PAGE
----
Quit stuffing your cash under your mattress! It's time to learn how to bank!
Benefits of checking account and savings:
Checking account: At some point, you're gonna need to write checks. A checking account is good news if you’re paying regular bills like car insurance, rent, credit card payments, etc.
You get easy access to $ through checks, debit card, cash from an ATM, and the security of having your $ in a bank.
Savings account- This pays you interest, meaning free money! A great way to save up your dollars.
Different types of checking accounts:
Basic checking- works best if you can keep only a small amount of $ in your account on a regular basis. Some banks have a monthly fee to have a free account. A paycheck may need to be deposited into account or you might have to keep a minimum balance. You’ll be charged if you go below the minimum balance.
Interest bearing- Pays interest on $ kept in the account. Higher minimum balance - usually around $1000.
Express- Best if your banking is done via ATM, telephone, or online. Fees are low, usually about $5-10/month and it has a low minimum balance. Make sure ATM’s are convenient for you though; will have to pay fees if the ATM is not from your bank.
No Frills- low minimum balance, no fees (or low fees). Only able to write limited # of checks/month.
Student account- Special checking deals. Low-monthly fees, free checks, no minimum balance, etc. Varies between banks.
The idea is to save $, so there fewer options. Keep an eye on the interest you can earn.
Basic savings account- Easy to open, quick access to $. Small amount of interest, insured by federal government up to $250,000.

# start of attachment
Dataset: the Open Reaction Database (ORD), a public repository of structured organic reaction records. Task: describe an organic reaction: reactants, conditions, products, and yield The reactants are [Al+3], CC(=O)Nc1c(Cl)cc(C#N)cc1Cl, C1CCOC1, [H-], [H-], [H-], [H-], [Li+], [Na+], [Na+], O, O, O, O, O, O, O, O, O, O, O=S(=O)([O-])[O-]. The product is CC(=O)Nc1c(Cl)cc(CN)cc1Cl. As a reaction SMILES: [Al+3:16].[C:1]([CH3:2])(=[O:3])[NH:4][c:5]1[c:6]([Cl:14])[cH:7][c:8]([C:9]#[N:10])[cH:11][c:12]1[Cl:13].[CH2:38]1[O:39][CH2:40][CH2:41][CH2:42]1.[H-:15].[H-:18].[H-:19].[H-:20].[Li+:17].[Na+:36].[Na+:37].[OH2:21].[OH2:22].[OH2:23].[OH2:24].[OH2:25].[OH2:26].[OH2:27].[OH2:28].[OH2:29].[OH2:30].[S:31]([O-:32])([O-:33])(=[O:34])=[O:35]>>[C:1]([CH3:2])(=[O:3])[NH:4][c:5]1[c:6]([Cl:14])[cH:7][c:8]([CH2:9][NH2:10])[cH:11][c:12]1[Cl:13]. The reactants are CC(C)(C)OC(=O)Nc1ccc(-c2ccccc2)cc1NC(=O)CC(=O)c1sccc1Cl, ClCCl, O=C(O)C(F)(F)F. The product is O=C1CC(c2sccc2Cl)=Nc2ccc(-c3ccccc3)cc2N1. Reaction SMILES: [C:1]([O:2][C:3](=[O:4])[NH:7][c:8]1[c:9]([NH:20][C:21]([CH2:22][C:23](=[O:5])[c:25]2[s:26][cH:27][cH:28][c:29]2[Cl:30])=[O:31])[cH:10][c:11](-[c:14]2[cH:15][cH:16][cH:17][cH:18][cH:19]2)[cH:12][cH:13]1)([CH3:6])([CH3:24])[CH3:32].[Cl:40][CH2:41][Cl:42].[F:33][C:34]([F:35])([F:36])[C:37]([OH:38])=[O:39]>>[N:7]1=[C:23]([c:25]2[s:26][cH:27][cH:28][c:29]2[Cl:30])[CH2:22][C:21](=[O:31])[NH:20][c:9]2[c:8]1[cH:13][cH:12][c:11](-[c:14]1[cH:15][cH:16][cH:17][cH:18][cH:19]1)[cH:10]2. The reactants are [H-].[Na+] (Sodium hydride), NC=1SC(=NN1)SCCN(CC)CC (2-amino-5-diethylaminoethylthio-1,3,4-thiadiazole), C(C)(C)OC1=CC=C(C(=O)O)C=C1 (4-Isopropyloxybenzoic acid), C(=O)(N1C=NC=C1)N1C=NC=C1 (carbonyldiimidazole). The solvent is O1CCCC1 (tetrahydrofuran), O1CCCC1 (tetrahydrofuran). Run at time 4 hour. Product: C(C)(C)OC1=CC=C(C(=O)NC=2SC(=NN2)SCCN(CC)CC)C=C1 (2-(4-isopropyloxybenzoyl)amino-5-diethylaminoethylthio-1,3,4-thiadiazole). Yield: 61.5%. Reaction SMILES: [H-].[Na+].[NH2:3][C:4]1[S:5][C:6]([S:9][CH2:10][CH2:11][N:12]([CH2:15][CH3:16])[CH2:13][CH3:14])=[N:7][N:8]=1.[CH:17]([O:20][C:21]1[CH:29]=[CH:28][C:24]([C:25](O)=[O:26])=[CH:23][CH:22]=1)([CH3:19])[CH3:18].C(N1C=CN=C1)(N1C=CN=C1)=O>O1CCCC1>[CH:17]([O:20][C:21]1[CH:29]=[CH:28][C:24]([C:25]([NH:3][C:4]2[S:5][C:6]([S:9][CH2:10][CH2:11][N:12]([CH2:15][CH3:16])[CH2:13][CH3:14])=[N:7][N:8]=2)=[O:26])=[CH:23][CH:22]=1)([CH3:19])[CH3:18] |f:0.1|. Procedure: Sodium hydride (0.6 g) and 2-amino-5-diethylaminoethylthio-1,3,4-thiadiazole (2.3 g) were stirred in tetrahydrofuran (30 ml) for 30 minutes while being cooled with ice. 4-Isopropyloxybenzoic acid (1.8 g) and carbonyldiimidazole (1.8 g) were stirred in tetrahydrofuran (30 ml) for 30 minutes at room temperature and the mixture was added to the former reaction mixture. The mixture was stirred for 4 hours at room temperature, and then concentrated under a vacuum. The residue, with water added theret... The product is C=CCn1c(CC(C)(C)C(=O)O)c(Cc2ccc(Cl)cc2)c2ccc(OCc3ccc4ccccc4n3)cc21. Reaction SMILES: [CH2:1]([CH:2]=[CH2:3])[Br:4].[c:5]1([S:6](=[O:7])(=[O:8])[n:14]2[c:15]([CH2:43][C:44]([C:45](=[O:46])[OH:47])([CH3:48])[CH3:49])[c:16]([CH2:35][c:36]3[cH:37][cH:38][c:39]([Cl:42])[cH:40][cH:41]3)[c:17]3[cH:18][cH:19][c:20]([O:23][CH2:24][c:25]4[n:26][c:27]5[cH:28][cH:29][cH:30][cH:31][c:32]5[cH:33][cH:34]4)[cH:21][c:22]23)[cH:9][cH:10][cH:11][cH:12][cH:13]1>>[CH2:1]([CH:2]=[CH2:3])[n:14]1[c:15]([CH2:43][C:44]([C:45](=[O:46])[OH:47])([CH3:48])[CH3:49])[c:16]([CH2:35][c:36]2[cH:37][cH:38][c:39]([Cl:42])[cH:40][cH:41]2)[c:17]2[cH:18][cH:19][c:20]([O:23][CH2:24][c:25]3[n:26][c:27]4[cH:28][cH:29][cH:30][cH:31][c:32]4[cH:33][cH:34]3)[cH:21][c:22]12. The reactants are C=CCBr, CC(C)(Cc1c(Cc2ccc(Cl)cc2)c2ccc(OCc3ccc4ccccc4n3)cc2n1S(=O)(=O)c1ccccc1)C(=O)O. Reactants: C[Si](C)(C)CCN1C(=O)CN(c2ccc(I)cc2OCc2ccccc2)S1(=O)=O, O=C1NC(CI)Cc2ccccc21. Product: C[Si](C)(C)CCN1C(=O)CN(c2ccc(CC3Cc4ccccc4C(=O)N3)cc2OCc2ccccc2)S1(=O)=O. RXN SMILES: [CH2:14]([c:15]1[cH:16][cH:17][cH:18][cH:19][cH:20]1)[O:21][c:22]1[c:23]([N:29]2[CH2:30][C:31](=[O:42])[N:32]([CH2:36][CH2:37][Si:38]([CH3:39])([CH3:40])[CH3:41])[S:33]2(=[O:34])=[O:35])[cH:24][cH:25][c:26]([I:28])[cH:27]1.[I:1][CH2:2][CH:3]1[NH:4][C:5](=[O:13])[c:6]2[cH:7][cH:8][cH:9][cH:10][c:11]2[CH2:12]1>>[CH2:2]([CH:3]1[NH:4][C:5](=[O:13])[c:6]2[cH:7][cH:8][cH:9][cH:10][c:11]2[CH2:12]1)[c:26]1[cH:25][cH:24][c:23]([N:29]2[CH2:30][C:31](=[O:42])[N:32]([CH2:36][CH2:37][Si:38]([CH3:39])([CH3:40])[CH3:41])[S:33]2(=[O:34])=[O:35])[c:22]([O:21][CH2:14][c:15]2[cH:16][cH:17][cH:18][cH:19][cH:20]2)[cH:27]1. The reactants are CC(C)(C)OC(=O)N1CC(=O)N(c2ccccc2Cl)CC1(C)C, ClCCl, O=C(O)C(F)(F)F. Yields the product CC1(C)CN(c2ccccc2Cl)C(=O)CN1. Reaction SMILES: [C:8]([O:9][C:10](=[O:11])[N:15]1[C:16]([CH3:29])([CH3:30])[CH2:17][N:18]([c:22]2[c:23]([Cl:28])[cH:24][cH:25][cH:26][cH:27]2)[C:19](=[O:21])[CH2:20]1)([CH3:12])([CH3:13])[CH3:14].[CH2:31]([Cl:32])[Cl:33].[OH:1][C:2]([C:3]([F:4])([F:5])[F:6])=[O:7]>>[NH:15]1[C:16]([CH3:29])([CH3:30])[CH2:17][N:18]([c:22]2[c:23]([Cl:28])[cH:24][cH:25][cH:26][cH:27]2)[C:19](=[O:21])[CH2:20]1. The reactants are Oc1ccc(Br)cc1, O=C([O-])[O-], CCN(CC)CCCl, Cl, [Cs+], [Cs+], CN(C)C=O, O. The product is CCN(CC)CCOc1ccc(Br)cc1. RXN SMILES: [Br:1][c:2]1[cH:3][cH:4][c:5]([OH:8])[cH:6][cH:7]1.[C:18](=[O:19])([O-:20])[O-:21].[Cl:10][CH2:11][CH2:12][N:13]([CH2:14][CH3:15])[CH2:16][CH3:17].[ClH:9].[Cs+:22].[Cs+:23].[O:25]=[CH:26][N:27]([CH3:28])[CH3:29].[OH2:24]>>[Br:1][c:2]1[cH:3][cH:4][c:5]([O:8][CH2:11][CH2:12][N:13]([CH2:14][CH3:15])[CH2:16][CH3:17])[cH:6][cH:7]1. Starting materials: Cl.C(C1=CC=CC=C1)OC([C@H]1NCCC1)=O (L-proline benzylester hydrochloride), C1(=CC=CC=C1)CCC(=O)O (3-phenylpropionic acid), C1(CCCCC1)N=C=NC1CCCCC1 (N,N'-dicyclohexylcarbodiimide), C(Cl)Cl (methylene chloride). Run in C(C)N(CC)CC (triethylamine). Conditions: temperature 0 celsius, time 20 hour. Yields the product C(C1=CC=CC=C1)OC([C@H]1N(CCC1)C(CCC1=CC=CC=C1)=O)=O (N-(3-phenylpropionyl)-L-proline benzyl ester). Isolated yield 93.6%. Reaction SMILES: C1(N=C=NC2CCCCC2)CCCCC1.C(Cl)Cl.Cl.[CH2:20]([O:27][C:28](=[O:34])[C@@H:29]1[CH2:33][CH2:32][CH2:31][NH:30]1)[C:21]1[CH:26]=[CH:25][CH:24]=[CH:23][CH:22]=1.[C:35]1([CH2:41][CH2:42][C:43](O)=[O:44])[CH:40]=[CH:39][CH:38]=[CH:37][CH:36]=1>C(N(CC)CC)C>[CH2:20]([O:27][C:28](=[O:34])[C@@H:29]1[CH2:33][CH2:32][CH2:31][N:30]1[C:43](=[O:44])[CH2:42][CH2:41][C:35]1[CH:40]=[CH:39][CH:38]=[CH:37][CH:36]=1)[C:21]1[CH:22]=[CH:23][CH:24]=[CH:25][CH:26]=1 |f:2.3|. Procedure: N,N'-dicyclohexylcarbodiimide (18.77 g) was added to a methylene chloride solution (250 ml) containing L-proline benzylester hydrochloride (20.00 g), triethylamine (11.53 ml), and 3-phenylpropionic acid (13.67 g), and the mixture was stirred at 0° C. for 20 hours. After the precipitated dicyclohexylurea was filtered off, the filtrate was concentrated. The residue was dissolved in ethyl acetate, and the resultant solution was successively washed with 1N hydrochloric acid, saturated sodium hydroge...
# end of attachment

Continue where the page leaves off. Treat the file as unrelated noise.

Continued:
Money market account- Minimum balance is usually more (about $1000-10k). Earns more interest, but only able to write a few checks per month. Account may not be insured.
Certificate of deposit- Money is tied up and unavailable for a set period of time in exchange for favorable interest rates. Range from 6 months to a few years. You receive the initial deposit plus the interest.
Determining your banking needs:
- Where is your bank located? Is there a branch or ATM near campus/where you live?
- Do you go to the bank to deposit/withdraw $ or would you rather use an ATM?
- How much $ will you be able to keep per month? Is there a minimum balance required?
- How many checks will you need to write each month? Does the bank have a limit to the number that can be written?
- Do you pay bills online or write paper checks?
*Consider your money habits- If an ATM card enables you to withdraw $20 at every ATM, you might want to consider doing something that allows you to not pay that cash.
Managing your checking account:
-Keep track of all ATM/debit card/credit card transactions.
-Write down all transactions.
-Don’t overdraw account- bank may change fee; can hurt your credit history, bank may notify other banks (may be refused banking services from other banks in the future)
- If you’ve written checks or submitted electronic payments that haven’t cleared yet, the balance on your ATM receipt will be more than what is available.
- Balance your checkbook and compare online to your personal notes.
- Report any suspicious activity to your bank immediately.
Account fee- monthly fee for simply having an account with the bank.
Online banking fee- if you do banking online, may be charged a convenience fee; this varies from bank to bank.
Minimum balance fee- if account falls below a certain balance (even for a day) this fee is applied
Balanced check fee- if you write a check for more money than in your account, check will “bounce” and the bank will charge a fee. Whoever you wrote the check to may charge a fee as well. Same fee applies for online bill payments.
Overdraft protection- allows check to clear when you bounce a payment. Also applies for online bill payments and debit card use.
Teller fee- some banks charge the user a fee for using a teller.
Account reconciliation fee- if your account doesn’t balance correctly with your records, bank can help you find the error for a small fee.
ATM card fee- some banks charge for providing the card.
ATM transaction fee- usually just for ATMs not owned by the bank.